The 140 series S-Class Saloons gave a clear message when they were introduced in 1991: their size and design lent them an imposing appearance, combined with highest comfort and lavish interior spaciousness.

Certainly these attributes are appropriate to a Mercedes-Benz S-Class. And yet this model series was anything but undisputed when it came out: critics complained it had turned out too big, which brought disadvantages in everyday use, and on top of that was out of step with the times. Such opinions were voiced mainly in Europe.

In the USA or in Asia, for example, many customers took exactly the opposite view. For them, the 140 series was an S-Class in exactly the right format – precisely because of its impressive appearance, which to them was simply befitting of a vehicle in which the world’s successful, wealthy and political leaders could either drive themselves or be driven. This divergence of opinions was to accompany the saloons of the 140 model series from that point on, and the successor series launched in 1998, the 220, turned out rather more discreet. Nevertheless, the 140 series received a great deal of praise from all sides. In 1991, for example, the trade magazine Auto, Motor und Sport, Germany, went as far as to write: “It would not be wrong here to describe this as the world’s finest car – any less would be to do Mercedes an injustice.”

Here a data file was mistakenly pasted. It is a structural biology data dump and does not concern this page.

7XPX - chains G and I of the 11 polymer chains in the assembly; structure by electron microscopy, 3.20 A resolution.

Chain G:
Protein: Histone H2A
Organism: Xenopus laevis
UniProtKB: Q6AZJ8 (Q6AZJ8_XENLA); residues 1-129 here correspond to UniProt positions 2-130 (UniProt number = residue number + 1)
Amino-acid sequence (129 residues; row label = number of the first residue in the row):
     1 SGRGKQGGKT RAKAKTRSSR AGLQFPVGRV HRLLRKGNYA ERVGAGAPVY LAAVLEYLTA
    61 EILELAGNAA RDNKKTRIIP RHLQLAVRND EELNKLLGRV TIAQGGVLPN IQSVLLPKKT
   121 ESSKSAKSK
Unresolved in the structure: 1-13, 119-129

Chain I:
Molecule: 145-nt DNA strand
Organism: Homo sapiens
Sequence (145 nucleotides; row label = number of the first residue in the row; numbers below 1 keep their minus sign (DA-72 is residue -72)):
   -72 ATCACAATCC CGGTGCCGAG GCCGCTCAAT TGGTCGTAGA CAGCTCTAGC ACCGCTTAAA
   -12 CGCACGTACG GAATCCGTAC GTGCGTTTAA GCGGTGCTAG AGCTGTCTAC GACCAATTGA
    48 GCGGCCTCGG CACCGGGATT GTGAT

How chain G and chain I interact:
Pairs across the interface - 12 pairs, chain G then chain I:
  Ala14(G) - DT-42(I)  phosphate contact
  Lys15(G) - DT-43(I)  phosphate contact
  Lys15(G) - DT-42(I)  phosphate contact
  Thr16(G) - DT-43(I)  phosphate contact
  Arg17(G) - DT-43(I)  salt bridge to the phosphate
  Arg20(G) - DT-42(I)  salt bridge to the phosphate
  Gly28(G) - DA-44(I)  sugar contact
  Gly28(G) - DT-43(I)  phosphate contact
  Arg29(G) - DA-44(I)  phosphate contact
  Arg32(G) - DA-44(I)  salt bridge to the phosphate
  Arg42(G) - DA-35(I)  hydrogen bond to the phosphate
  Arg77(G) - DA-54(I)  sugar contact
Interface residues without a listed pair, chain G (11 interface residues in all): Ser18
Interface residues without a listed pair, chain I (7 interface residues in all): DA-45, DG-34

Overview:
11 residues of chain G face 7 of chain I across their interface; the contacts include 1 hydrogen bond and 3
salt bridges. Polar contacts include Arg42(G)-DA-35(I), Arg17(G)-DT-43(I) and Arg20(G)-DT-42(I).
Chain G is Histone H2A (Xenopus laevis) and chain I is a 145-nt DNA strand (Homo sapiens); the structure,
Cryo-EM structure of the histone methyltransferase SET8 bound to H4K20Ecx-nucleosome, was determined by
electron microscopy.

The world’s finest car – that is quite a claim. But it is one Mercedes-Benz and its predecessor brands have been living up to since the beginnings of the automobile. For the 140 series the engineers and designers addressed the task with the greatest dedication. Leaving aside the sheer dimensions of the body, one has to give great credit to the stylists under the supervision of chief designer Bruno Sacco: what they drafted was a luxury-class saloon with clear lines that unmistakably established its connection with brand history, yet at the same time delivered a statement for the 1990s and were almost timeless in character. Almost twenty years on, a 140 series S-Class is still an extremely handsome car.

The high standard applied to the vehicle was reflected in all details. For instance, the interior, so lavishly appointed, simultaneously demonstrated the restraint desired by the majority of S-Class customers. Spaciousness and features made the time spent in a 140 series S-Class an absolute enjoyment. That was also true of the driver’s seating position: perfectly equipped, it made even extremely long journeys exceedingly pleasurable.

The suspension also played a part in this. The engineers used all their resourcefulness and skill to design it: not only was travel in the saloon extremely safe on any road surface, it was also extremely comfortably. In addition to excellent springing, the body was decoupled from audible and otherwise perceptible vibrations. And although the 140 series S-Class was a big car, customers and motor journalists all over the world nevertheless praised it for its road manners – it was fleet-footed and able to negotiate even winding country roads impeccably at speed.